NASA Photo ID: L63-9520, EL-1999-00382
Date Taken: 11/19/63
Astronauts Charles (Pete) Conrad (left) and John W. Young (right) at the controls of the Visual Docking Simulator. From A.W. Vogeley, "Piloted Space-Flight Simulation at Langley Research Center," Paper presented at the American Society of Mechanical Engineers 1966 Winter Meeting, New York, NY, November 27-December 1, 1966. "This facility was [later known as the Visual-Optical Simulator.] It presents to the pilot an out-the-window view of his target in correct 6 degrees of freedom motion. The scene is obtained by a television camera pick-up viewing a small-scale gimbaled model of the target." "For docking studies, the docking target picture was projected onto the surface of a 20-foot-diameter sphere and the pilot could, effectively, maneuver into contract. this facility was used in a comparison study with the Rendezvous Docking Simulator - one of the few comparison experiments in which conditions were carefully controlled and a reasonable sample of pilots used. All pilots preferred the more realistic RDS visual scene. The pilots generally liked the RDS angular motion cues although some objected to the false gravity cues that these motions introduced. Training time was shorter on the RDS, but final performance on both simulators was essentially equal. " "For station-keeping studies, since close approach is not required, the target was presented to the pilot through a virtual-image system which projects his view to infinity, providing a more realistic effect. In addition to the target, the system also projects a star and horizon background.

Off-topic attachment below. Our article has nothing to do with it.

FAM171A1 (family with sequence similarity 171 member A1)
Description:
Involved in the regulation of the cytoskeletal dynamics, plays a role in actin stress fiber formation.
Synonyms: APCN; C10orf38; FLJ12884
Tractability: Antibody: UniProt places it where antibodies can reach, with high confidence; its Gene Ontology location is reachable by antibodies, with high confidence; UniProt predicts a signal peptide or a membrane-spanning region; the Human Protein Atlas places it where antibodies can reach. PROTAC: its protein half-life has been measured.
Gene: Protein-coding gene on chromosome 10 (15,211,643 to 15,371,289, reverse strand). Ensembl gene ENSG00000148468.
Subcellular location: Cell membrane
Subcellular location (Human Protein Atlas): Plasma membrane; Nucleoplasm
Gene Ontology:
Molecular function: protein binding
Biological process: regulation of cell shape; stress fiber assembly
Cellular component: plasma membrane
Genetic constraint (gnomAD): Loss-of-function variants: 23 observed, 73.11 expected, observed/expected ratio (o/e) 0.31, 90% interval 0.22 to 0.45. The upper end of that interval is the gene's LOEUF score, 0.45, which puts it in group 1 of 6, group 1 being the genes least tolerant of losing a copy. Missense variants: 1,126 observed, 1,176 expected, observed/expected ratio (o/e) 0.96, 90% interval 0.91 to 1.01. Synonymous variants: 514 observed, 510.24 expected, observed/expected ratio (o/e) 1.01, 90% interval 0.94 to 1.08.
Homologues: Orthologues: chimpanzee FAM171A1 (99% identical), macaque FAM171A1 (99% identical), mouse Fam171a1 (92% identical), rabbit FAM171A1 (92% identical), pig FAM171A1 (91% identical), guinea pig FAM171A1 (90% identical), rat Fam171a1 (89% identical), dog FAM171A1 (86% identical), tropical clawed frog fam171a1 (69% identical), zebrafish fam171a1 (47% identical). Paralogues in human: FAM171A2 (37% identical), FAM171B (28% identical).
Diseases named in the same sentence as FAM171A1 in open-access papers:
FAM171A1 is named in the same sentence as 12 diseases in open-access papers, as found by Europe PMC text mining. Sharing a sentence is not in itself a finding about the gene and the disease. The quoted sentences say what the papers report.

Source: original scan by Ed Hengeveld, currently NASA photo in my possession